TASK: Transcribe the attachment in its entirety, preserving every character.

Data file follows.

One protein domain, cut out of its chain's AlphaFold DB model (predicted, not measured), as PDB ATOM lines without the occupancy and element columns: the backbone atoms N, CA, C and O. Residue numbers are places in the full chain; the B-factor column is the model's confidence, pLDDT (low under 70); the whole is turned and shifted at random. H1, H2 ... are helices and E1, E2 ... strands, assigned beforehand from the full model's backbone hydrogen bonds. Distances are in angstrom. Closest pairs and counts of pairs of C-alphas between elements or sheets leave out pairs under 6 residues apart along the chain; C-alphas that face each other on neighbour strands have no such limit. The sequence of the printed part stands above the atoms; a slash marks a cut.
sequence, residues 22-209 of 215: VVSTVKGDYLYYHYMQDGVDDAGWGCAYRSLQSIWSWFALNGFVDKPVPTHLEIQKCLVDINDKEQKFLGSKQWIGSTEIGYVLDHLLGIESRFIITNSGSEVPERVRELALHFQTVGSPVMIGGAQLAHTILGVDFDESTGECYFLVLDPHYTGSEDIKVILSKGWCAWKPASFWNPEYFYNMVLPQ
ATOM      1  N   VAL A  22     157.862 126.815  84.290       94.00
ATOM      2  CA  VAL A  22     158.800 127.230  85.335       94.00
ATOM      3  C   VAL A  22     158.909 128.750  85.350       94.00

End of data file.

One protein domain, cut out of its chain's AlphaFold DB model (predicted, not measured), as PDB ATOM lines without the occupancy and element columns: the backbone atoms N, CA, C and O. Residue numbers are places in the full chain; the B-factor column is the model's confidence, pLDDT (low under 70); the whole is turned and shifted at random. H1, H2 ... are helices and E1, E2 ... strands, assigned beforehand from the full model's backbone hydrogen bonds. Distances are in angstrom. Closest pairs and counts of pairs of C-alphas between elements or sheets leave out pairs under 6 residues apart along the chain; C-alphas that face each other on neighbour strands have no such limit. The sequence of the printed part stands above the atoms; a slash marks a cut.
sequence, residues 22-209 of 215: VVSTVKGDYLYYHYMQDGVDDAGWGCAYRSLQSIWSWFALNGFVDKPVPTHLEIQKCLVDINDKEQKFLGSKQWIGSTEIGYVLDHLLGIESRFIITNSGSEVPERVRELALHFQTVGSPVMIGGAQLAHTILGVDFDESTGECYFLVLDPHYTGSEDIKVILSKGWCAWKPASFWNPEYFYNMVLPQ
ATOM      1  N   VAL A  22     157.862 126.815  84.290       94.00
ATOM      2  CA  VAL A  22     158.800 127.230  85.335       94.00
ATOM      3  C   VAL A  22     158.909 128.750  85.350       94.00